I had a thought this week, it wasn't the only one but it was an important one. It centred around creativity and this blog. I felt I should be doing a little more to flex my creative muscles, this is my outlet after all. My photos of the Seiko x Kosuke Kawamura (Seiko KoKa/SxKK) were quick and quite frankly not good enough, they sucked and don't do it justice. Especially because of the unique and interesting design of the watch. The other thing was that I started writing little stories, time worn tales, about watches, which I really enjoyed but haven't done for ages. It's one of my favourite things to do, if I have the write subject at the write time...
Now these posts of mine aren't particularly special or popular (nothing much is on this blog) but a few people have visited and I think benefited from their visits, enjoyed my rambles, photography, or some information on a watch they are interested in. The Chinese watch posts are the most popular and that makes sense. I have really enjoyed learning and sharing about them, and I will continue to do so but I have to make time to ensure there is a bit more quality and bit more me when it's appropriate. Hence a part two/bonus post for the SxKK in which I will add a few shots taken with a real camera, my dusty, trusty old Nikon D600 which has been around the world with me, and is solid after 10 years or so. I will also briefly wax lyrical about the watch. I hope you enjoy one or the other, or both.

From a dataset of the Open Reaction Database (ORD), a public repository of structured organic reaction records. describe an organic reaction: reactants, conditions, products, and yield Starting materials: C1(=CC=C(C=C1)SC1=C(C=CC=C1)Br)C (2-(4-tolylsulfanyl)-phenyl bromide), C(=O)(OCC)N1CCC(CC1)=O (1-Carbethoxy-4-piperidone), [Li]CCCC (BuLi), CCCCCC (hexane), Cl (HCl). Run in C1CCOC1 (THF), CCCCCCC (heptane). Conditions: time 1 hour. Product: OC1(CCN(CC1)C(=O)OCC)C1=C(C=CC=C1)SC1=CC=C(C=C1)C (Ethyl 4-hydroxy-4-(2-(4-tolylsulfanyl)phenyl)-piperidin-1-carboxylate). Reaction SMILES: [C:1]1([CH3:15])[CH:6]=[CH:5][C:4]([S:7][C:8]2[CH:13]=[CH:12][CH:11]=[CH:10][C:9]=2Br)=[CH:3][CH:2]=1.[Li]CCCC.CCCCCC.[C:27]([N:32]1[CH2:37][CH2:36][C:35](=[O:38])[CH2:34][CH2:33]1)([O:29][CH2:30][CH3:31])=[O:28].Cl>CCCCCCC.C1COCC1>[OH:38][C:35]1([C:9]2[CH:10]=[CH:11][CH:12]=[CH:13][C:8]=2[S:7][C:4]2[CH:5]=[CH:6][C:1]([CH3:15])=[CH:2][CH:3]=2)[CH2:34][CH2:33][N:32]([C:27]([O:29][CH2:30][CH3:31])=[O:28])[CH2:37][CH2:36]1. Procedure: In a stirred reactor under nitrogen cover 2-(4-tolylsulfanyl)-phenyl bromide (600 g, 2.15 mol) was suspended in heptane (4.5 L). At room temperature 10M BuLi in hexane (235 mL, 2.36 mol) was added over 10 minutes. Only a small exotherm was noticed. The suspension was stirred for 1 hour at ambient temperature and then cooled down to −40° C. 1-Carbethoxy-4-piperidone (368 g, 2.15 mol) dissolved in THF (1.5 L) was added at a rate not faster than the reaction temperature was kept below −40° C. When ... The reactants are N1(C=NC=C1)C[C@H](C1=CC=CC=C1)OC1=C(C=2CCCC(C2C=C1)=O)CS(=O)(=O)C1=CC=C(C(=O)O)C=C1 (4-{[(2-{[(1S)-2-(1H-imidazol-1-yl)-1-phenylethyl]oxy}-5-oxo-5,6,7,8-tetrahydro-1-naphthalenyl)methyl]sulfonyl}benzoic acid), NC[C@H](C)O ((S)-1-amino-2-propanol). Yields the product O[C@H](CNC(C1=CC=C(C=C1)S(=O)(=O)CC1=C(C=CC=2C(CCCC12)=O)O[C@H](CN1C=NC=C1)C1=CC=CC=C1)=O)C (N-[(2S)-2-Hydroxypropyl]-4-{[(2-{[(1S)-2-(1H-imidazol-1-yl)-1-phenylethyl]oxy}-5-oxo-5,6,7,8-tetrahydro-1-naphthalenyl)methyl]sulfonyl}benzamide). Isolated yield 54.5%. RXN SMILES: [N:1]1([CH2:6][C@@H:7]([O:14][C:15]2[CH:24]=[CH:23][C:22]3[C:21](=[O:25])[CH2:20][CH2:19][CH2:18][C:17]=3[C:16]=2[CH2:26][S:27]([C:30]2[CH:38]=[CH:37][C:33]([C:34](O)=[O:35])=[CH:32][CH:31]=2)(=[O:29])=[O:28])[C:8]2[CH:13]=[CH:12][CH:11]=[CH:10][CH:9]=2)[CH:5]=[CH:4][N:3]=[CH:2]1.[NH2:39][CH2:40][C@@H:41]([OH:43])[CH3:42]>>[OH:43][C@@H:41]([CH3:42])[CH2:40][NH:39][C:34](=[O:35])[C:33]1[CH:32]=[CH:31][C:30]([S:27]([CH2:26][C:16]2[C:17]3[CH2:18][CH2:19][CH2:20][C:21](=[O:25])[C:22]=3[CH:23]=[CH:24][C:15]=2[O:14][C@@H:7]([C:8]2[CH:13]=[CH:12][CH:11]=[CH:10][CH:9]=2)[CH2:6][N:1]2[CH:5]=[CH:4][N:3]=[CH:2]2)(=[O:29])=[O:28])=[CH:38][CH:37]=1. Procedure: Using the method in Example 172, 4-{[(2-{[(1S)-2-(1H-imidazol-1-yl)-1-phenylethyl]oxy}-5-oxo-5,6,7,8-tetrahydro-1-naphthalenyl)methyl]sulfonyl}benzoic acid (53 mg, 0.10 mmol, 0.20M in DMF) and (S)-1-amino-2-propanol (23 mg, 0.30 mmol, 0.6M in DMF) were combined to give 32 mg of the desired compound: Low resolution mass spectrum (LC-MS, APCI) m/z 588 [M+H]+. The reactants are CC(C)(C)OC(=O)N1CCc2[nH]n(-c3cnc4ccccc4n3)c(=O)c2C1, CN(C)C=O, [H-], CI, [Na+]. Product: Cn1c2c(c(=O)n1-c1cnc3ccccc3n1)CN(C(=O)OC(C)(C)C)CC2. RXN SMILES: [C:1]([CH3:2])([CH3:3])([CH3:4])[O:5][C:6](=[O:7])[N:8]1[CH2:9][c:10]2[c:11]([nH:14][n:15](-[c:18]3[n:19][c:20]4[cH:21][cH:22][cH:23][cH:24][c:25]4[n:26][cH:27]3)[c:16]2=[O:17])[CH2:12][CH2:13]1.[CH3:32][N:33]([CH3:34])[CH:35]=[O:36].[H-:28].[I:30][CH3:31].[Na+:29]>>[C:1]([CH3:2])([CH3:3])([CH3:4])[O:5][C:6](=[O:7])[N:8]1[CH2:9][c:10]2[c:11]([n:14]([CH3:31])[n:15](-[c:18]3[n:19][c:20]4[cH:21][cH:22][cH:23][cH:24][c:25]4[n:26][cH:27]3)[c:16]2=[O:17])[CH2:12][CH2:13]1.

I wanted to size the bracelet to fit me, so naturally I take the protective plastic off the clasp where the signature is and immediately regret it. This led me to check the back the caseback, there had to be a layer on there, right? There wasn't, this OCD'd me and I was soon Googling and eBaying for protective covering for watches - the search continues. The clasp is the first place to get those desk diving scuffs, and the caseback print might get sweated on a bit and those are things I want to protect. I want to protect these design features and my investment in this timepiece. Aside the OCD, the dial is a masterpiece, it looks great but it's when you set the date that it comes to life, watching the day/date discs move is somehow so captivating, I know how they work I have a number of watches with the same movement, but seeing them in motion is both calming and exciting. It's obviously akin to an exhibition caseback but less technically impressive. That said, it's no less appealing, and it isn't exactly clear why. That's the magic of design I guess. The colours complement each other perfectly, they sit deep, somewhat enshadowed in the case under tracks and lines and markings that encircle the dial, focusing the attention on it furthermore. It's busy if you zoom out but once the dial takes your attention, everything else is a blur.
There is nothing else like it in my collection, and in general, other than its sister, SRPJ43, which I may never get to see in the flesh unless I want to spend a lot of monies. Saying that, it's black and blue so not the same effect in terms of colour. The SRPJ41 stands alone like an unforgettable sunset. And in writing that, I realise that's what the colours remind me of, a perfect sunset, the sky a striking still blue besieged by hazy, striated orange clouds. I believe the dial colours are based on on the Seiko time sonar, a previous Seiko offering though the colours weren't on the same dial, there are two versions, one with a blue and the other an orange translucent dial. Regardless, herein we have the 'Seiko Sunset', hopefully not literally, though this will be a tough one to beat.
P.S. I was also thinking of a little redesign and restructure. Firstly I will probably combine first impressions and reviews into a review/impressions posts and find something clever to call it. Let's see how it goes.